A Python implementation of the Icoshift algorithm, a versatile tool for the rapid alignment of 1D NMR spectra

*I*coshift is a Matlab-based algorithm for the alignment of NMR spectra
developed by Francesco Savorani and Giorgio Tomasi. It performs correlation
shifting of spectral intervals using an FFT engine that aligns all spectra simultaneously. I've personally found it
incredibly useful in the processing of data, particularly through Metabolab.

The Matlab algorithm is demonstrated to be faster than similar methods found in the literature making full-resolution alignment of large datasets feasible and thus avoiding down-sampling steps such as binning. The algorithm uses missing values as a filling alternative in order to avoid spectral artifacts at the segment boundaries.

While extending the NMR spectra processing capabilities of MetaPath it
became obvious that spectral alignment would be *essential* in the toolkit - and *I*coshift was the obvious choice.
While a Matlab bridge was in process, I wanted to see if it was possible to re-code the Icoshift algorith natively in Python -
allowing MetaPath users to get access to it without having Matlab installed.

The algorithm was converted to Python using SMOP followed by hand re-coding using test datasets to check output at various steps. Better (and more complicated) test cases to come. The interface remains identical to the Matlab version at present.

## Getting started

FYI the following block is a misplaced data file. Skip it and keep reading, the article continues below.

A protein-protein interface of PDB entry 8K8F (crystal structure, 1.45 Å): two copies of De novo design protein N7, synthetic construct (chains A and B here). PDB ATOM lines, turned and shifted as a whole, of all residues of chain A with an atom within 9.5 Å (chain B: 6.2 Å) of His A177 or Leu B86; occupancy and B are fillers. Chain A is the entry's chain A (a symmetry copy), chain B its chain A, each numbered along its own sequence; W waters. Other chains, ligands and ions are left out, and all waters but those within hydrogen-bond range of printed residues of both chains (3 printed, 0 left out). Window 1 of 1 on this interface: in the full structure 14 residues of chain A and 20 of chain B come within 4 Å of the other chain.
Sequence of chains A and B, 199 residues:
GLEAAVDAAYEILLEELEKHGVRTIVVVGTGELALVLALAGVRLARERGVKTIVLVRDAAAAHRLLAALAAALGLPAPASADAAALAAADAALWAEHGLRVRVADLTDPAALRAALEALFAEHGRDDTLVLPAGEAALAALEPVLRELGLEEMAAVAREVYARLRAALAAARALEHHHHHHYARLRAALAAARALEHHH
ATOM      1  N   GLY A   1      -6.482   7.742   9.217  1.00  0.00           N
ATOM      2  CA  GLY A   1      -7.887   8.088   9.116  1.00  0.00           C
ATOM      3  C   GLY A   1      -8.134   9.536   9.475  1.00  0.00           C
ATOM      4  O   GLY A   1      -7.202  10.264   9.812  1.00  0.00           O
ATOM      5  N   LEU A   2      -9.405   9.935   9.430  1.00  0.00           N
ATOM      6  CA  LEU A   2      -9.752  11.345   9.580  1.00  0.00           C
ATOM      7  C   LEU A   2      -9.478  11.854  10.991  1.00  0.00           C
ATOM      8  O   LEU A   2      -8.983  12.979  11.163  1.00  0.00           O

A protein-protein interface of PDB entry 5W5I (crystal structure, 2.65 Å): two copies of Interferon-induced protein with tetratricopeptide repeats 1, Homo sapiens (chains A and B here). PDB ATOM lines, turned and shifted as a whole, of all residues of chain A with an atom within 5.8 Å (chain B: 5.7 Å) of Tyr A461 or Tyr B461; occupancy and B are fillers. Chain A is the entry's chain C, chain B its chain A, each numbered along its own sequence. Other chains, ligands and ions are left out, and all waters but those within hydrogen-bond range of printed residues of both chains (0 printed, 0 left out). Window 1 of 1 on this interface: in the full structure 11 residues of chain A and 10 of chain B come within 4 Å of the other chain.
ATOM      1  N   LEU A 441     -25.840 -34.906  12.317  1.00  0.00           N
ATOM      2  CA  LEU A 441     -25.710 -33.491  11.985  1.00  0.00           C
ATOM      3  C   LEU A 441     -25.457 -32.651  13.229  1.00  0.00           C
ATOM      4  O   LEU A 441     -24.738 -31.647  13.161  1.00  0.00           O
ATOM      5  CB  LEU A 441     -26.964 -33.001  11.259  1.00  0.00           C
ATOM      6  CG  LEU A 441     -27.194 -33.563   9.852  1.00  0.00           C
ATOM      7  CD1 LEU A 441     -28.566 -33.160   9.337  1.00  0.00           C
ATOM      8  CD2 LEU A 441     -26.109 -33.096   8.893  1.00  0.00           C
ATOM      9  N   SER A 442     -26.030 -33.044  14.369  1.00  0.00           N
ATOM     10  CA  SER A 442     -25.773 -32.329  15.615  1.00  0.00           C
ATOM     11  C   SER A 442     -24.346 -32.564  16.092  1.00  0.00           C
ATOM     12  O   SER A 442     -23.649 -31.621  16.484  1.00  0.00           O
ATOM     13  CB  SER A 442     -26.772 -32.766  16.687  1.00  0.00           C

To install (assuming you have installed `pip`

):

```
pip install icoshift
```

To use from your own script:

```
import icoshift
xCS,ints,ind,target=icoshift.icoshift('average',test)
```

Where `test`

is an `numpy.array`

of data - subjects in rows, ppm in columns. The outputs match those in the Matlab script: of most interest is xCS (the shifted spectra).

## Here Be Dragons

Conversion from one programming language to another is not straightforward. Particularly problematic from MATLAB to
Python is the change from zero-based to one-based indexing. The implementation has been fixed to work and produce
*comparable* output for all inputs, however issues with some datasets or settings may remain. Full tests to confirm
equivalence to the MATLAB algorithm to follow.

## But it works

Here is some sample output (run through MetaPath - yes there is already a plugin) showing the original and shifted data from a sample manually off-shifted dataset.